• Rising Action 4: Start combining parts of the original fragment and the new fragment and switching between the two. This is dialog and conflict and interesting. Slice and dice, baby. Maybe play one fragment high and the other low. Get them arguing.
  • Rising Action 5: Keep combining and switching and slicing and dicing and effecting until combined statement is now really intense and difficult to play and busy.
  • Falling Action: Take out the parts that jar (or skip this step)
  • Climax: Add your special sauce, whatever makes listeners go "Woo!"
  • Resolution: State your original fragment and then segue back into the tune. (Bonus points to nerds who noticed that this solo is a sonata.)

The conflict in the rising actions are usually described as "tension and release" and the tension can be anything that is unsettled: busy vs. sparse, funky vs. straight, quiet vs. loud, playing up and down the keyboard, adding more chromatic notes or even playing in a key that's different from the song, playing behind the beat or in front of the beat, slow vs. fast, etc.

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1  
Nice overview. Thanks for pointing out that tension and release is about more than just dissonance and consonance. –  Bradd Szonye Jul 22 at 23:51
    
I'd be very surprised if you're not an excellent musician. Nice answer. –  Caleb Jul 23 at 23:38

In pop music, a tune often starts on the tonic chord but in jazz this is usually the reverse. So when soloing we are heading towards the tonic, where the phrase often ends.

Take this sequence: VImin7 - IImin7 - V7 - Imaj7

These are the opening chords of All The Things You Are and Fly Me To The Moon. In the key of Eb they are Cmin7 - Fmin7 - Bb7 - Ebmaj7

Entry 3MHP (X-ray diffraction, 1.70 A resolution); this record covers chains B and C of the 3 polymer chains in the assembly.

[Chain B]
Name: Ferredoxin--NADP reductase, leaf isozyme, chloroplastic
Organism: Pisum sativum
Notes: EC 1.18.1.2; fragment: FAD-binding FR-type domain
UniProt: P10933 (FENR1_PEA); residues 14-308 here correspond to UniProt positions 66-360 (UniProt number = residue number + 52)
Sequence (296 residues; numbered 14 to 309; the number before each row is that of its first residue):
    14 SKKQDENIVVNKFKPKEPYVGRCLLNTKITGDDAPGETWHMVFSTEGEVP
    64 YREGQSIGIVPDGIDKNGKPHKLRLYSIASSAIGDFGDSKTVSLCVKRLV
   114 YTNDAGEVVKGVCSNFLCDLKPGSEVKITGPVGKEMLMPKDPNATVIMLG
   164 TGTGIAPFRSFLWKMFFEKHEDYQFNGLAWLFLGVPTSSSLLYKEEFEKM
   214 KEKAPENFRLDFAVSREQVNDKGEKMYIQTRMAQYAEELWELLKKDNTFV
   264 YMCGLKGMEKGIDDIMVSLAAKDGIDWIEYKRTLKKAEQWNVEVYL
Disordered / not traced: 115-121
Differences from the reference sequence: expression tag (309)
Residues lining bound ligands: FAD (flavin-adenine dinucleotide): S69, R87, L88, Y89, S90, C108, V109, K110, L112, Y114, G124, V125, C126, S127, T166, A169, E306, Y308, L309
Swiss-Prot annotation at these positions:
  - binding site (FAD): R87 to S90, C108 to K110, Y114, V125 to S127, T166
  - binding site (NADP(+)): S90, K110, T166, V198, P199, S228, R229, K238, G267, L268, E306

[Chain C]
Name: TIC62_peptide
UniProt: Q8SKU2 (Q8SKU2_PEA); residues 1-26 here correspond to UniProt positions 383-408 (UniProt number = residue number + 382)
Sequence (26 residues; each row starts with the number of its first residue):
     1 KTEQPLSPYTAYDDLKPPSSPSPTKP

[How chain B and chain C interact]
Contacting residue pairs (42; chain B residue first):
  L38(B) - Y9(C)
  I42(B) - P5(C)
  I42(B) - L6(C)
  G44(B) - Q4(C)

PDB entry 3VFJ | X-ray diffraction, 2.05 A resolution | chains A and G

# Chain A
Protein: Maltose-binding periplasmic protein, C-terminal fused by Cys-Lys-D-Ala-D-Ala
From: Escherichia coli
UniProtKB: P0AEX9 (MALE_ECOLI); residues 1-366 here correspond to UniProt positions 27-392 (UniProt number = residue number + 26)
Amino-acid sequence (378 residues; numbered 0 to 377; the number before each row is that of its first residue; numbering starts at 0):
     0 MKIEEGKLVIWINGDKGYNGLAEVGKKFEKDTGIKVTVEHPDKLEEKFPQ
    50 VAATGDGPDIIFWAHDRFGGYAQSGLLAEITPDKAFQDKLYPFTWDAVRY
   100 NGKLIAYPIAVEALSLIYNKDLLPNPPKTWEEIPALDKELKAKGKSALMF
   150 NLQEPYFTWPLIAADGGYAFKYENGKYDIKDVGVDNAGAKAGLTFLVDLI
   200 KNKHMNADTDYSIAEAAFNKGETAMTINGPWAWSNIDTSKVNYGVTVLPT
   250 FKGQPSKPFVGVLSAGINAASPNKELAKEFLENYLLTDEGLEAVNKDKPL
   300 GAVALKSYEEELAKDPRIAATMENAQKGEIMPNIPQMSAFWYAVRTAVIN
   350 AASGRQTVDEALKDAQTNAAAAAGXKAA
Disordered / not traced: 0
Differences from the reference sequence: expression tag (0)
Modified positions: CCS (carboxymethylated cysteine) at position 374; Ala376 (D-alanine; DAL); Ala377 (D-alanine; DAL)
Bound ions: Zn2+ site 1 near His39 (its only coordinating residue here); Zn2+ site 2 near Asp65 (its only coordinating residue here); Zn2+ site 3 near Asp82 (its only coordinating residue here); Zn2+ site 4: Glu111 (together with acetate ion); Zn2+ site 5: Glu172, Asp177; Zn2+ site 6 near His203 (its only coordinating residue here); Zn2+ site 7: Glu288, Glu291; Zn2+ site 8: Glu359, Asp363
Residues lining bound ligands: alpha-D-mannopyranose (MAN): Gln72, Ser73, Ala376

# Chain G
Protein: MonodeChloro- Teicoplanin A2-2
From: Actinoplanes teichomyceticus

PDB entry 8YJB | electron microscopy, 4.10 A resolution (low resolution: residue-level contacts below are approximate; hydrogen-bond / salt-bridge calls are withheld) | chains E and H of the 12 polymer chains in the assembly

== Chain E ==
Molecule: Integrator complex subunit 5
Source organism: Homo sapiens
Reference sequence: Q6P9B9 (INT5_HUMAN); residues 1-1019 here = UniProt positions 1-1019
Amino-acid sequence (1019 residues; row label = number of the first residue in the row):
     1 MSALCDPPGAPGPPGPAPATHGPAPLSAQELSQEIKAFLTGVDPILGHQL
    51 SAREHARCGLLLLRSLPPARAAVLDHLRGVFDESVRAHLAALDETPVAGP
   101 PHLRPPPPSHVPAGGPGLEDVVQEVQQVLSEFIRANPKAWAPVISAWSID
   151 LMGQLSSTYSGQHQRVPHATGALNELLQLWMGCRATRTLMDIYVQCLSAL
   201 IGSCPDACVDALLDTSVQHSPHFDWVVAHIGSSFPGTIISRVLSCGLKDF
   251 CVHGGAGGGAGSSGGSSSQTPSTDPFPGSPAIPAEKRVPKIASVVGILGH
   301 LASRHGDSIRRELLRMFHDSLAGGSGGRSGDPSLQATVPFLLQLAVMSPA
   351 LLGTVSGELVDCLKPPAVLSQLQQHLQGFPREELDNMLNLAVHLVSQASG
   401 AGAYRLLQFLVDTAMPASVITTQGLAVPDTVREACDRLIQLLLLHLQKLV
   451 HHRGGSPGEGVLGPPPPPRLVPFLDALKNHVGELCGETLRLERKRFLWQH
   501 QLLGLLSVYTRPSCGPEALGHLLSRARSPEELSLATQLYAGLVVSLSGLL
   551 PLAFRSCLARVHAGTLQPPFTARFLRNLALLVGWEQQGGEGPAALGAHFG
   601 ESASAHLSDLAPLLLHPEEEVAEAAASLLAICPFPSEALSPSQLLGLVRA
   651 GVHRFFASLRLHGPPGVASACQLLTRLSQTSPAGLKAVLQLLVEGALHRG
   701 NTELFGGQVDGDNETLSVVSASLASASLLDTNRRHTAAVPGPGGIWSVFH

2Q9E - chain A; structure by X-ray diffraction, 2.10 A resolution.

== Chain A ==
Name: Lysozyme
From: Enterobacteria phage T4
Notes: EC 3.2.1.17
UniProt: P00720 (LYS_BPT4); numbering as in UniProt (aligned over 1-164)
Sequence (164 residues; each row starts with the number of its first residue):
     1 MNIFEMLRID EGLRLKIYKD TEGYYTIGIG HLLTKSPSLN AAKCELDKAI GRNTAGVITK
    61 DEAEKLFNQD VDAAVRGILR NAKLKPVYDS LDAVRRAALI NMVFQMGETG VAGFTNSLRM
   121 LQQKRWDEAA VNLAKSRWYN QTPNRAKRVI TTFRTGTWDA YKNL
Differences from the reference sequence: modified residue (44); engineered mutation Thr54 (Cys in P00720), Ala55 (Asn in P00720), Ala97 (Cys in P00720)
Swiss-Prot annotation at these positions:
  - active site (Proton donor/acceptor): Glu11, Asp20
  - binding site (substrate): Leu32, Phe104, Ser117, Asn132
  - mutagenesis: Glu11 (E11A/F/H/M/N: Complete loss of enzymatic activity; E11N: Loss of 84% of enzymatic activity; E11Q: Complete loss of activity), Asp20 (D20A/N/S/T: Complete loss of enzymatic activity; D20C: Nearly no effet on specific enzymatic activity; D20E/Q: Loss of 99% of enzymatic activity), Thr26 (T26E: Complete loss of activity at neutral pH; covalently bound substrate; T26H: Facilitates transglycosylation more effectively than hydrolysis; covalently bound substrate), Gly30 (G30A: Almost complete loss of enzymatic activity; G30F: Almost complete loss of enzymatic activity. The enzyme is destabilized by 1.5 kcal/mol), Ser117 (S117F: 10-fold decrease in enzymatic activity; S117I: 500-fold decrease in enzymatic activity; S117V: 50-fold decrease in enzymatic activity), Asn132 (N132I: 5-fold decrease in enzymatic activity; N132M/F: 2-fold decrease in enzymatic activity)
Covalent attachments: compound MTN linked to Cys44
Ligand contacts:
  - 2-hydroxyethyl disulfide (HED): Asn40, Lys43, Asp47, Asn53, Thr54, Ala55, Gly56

Your phrase should be building through these chords and reach its peak at the V7 chord, because this is where all the 'tension' is, before the 'release' of the tonic. Now you could just play an Eb major scale thoughout the sequence but it would be a little flat and uninteresting. So the trick is to add notes known as alterations.

These are b9, #9, #11 and b13. In the chord Bb7 these note will be B, C#, E and Gb. If you are new to this, just work on b9 and b13.

So your phrase should be building up to the point where you can insert these alterations. You are actually turning the chord into its tritone substitute but perhaps that's for another time.

This is all dealt with in video lesson 15 of my online course. http://www.learnjazzpianoonline.com/lessons.html

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Excellent site, Paul. Very good teaching materials and technique. –  Michael Martinez Jul 25 at 0:03

To improve your phrasing, I would suggest you get yourself a book called "The Blues Scales: Essential Tools for Improvisation" by Dan Greenblatt and do the exercises in this book. This book teaches and shows you how to develop good phrasing. That's pretty much the thrust of the book and it's written in such a way as to be a good way to teach it to you.

As someone above mentioned, when you improvise, you want to tell a story. This means you want to have a purpose for every note you play. Try simply embracing that concept.